Tonight’s Oscars was more satisfying and entertaining than we can remember in many years. Setting aside the snark, the shade, and the yelling at the TV we all succumb to in the privacy of our living rooms, and yes, John Travolta was given a chance at redemption for last year’s flub, and yes, he sort of blew it again by being overly touchy, but we decree from the frozen wilds of Toronto, notwithstanding our serious reservations about cults, he seems like a sweetheart of a guy, and always has. It was that kind of night. Put aside your schadenfreude kimono and put down the tequila, darling. We think it was a night even Margo Channing would have raised just one brow, not unkindly, and evaluated the scene with an understanding wave. Ok Kids, go on and have your little night (opens a velvet lined silver cigarette box and lights her 40th dart of the day). Shall we?

Cate Blanchett, presenter, Oscars 2015, Photo: Dan MacMedan, USA Today
Cate Blanchett, presenter, Oscars 2015, Photo: Dan MacMedan, USA Today

Neil Patrick Harris, tonight’s capable host (You’re rehired!) started off the night right with a brave, bravura opening number that showed his formidable chops under the world’s most public televised pressure as he performed a well designed number that explained the tone of the evening: in this post-modern, terrorized, suicidal, ice cap warming, inequitable world, films still matter. When you give your heart over to the magic of the movie musical, it opens up a sense of childlike wonder, optimism and curiousity the likes of which we adults chase to the bottom of many bottles, expensive vacations, or risky dares. Films hook you, and speak back to you in recognition of your unspoken desire, your dream, your wish, your fear, and muse endlessly on the question of how to leave a mark on the world, how to reconcile our humanity with our fellow man’s humanity (and what the hell to do when the two of them collide?) or maybe it’s tonight’s wine talking. No, it happened. The perfect mood was struck, the perfect host was found, and he looked straight into the camera in the final moments of the song with a look of “I got this” of confidence, of joy and pride. By the time Anna Kendrick and Jack Black (bringing out some of his patented Tenacious D branded “Metal” singing) it was a given, we were finally seeing an Oscars for today, in a number that breezily showed us, yes, haters gonna hate, the world gonna suck, apply films liberally and hang in there.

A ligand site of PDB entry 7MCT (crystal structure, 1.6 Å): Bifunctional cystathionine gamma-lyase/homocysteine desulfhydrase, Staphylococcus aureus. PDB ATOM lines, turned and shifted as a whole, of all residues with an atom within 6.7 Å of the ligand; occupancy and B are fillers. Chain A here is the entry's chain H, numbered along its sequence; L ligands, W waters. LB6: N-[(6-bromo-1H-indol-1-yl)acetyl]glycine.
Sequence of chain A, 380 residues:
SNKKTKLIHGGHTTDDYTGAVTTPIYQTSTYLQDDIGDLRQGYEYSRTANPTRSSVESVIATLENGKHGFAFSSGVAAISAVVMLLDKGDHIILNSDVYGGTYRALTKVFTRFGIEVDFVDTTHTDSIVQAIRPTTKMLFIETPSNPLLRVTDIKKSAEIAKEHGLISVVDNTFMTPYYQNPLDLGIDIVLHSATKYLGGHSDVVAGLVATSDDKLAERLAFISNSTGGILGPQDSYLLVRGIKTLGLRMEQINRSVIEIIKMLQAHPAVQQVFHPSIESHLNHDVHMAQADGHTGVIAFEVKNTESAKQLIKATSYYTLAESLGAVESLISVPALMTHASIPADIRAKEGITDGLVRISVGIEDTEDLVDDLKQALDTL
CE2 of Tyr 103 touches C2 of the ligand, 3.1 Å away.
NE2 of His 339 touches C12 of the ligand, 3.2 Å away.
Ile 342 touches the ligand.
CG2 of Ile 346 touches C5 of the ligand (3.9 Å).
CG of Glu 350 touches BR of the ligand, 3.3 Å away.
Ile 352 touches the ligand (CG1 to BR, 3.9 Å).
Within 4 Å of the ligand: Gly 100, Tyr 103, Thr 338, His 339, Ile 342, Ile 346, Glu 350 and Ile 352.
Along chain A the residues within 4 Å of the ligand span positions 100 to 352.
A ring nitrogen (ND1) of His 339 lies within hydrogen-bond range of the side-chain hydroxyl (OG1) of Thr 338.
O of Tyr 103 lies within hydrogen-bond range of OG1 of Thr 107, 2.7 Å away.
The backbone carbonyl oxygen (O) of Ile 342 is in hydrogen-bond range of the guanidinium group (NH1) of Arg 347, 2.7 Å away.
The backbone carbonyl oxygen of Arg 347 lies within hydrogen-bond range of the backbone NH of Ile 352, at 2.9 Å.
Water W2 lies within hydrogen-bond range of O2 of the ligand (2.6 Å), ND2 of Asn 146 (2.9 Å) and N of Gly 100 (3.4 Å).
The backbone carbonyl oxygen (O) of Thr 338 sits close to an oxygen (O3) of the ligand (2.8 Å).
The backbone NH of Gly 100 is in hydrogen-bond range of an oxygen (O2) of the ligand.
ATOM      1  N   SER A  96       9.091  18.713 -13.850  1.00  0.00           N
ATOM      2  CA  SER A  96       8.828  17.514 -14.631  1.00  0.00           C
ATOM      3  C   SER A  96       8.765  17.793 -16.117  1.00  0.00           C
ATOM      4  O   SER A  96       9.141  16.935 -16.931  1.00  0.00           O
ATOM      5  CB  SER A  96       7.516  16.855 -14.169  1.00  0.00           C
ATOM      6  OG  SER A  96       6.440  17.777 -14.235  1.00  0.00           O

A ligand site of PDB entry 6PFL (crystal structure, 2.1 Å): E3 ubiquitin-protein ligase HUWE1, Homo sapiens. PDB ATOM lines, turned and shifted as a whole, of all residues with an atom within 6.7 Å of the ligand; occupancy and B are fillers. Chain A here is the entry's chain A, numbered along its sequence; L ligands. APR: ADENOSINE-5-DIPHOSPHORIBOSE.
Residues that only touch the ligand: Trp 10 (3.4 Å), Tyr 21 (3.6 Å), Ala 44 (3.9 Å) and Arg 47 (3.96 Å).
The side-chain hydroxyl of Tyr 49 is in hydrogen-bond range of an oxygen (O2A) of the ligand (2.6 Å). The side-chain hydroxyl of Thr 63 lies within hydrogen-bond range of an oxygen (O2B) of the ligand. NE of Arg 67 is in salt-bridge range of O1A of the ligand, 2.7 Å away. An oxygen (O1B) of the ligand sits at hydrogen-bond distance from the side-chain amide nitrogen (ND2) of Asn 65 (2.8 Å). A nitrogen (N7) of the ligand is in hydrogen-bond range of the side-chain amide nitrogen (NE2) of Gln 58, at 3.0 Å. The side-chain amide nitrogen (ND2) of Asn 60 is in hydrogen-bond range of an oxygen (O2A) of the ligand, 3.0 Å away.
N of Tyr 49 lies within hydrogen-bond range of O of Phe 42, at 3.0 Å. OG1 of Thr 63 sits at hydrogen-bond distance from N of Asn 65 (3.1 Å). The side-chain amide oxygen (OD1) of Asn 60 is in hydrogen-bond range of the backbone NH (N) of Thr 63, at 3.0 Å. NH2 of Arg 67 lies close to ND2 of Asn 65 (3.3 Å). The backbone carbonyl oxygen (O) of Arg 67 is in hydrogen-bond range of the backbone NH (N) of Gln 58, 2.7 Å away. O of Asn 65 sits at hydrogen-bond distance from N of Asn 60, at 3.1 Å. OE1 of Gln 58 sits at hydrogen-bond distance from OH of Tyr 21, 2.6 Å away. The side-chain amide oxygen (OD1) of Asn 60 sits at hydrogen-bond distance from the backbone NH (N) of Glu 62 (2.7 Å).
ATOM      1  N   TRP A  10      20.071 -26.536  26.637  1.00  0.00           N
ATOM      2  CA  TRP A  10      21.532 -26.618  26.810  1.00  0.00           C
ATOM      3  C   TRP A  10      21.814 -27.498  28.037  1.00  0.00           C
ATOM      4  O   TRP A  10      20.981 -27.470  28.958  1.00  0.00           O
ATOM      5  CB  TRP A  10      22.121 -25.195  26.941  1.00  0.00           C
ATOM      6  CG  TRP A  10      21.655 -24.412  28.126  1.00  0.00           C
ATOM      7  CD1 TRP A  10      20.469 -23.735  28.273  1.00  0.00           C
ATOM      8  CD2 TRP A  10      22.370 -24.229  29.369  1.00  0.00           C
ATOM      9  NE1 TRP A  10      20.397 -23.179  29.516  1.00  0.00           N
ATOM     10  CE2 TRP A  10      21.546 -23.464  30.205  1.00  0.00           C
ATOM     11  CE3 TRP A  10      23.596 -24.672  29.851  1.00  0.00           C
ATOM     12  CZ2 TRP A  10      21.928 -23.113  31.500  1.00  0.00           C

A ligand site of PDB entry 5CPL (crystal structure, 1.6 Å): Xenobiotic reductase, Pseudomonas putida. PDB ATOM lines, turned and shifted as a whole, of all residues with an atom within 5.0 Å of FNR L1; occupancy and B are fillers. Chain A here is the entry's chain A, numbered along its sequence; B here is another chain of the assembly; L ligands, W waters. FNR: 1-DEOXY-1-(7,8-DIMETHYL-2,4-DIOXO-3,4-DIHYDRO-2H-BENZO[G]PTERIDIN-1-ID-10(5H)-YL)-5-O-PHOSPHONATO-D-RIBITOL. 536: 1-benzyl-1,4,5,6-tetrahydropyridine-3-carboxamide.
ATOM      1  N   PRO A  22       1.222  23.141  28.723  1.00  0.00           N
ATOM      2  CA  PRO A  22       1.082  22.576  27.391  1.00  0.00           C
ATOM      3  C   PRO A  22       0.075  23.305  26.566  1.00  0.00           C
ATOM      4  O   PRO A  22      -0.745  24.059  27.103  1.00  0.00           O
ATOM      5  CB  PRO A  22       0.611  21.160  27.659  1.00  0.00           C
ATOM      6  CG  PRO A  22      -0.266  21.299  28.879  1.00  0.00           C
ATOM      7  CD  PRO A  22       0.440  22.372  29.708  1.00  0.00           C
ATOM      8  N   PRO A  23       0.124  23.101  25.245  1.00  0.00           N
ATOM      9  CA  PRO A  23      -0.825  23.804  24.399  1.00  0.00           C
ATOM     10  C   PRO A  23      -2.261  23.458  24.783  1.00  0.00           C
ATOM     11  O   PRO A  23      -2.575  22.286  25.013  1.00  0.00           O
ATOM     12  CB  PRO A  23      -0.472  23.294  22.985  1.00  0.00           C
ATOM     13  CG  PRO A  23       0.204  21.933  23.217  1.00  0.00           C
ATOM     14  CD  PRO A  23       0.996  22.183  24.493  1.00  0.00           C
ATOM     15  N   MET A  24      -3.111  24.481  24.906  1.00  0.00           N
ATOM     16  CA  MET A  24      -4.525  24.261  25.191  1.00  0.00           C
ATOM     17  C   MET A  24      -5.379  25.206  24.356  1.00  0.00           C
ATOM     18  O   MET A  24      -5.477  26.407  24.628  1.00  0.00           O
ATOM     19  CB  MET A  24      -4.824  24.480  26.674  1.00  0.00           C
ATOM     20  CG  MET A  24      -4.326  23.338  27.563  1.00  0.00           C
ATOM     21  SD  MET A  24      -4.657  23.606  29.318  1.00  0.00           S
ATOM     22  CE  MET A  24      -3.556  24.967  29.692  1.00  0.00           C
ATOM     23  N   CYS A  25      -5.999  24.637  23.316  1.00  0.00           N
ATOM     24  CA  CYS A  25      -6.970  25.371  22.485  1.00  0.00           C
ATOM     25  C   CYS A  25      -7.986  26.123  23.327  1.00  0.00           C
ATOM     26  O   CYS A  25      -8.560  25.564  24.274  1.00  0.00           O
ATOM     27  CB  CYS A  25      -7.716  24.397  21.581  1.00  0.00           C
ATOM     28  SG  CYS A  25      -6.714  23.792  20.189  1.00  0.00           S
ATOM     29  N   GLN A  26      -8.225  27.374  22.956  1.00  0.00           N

Wes Anderson, cheering on his fellow nominees: The Grand Budapest Hotel took home 4!
Wes Anderson, cheering on his fellow nominees: The Grand Budapest Hotel took home 4!

This year’s ballot itself was a thing of rare joy in a year where diversity in film (indie films, or films with indie spirit, alongside Clint Eastwood Oscar bait with years of pedigree, Meryl Streep up against Patricia Arquette (!!?!?!) films as weird (and we mean weird as a compliment) as Birdman and Boyhood went the full distance, and Wes Anderson finally got his due as an auteur. The always great Michael Keaton who’s been off the radar for a decade rose to the fore and like his character in Birdman come to life, claimed his place and earned awards and accolades through awards season among his acting contemporaries without ever losing his cool. 5 time nominee, big talent, great beauty and deserving winner Julianne Moore finally got hers tonight, with all the tears, naturalism and humility as we always knew she’d bring whens she finally reached that podium after 20 years in the game. The world finally learned how to say, and spell, Benedict Cumberbatch this year as he reached the A-list he so deserves to be in. Ed Norton effortlessly made a mark in not one but two best picture nominations (Birdman and The Grand Budapest Hotel) giving a fantastic counterbalance to Keaton’s performance that will go down in history (once it’s more widely seen) every bit as much as his tour-de-force out of nowhere debut Primal Fear (1996). There’s been a lot of jokes & memes going around that the 90’s are back, and we can add another point to the list: Patricia Arquette won an Oscar. That’s right, our own Alabama from True Romance (1993) she who tastes like a peach, trumped permanent winner Meryl Streep.

It felt a little like the Freaks and Geeks had finally taken over the school tonight: the theater kids, the exchange students, the people who didn’t campaign for their life but were recognized for effort, originality, and the work. There’s so much behind the work of a film that we can imagine the parties going on in little pockets around the world, in hotel rooms, in family gatherings, in a home-town sports bar. It felt like the opening musical number wanted us to feel: that movies matter. That there’s hope for the future.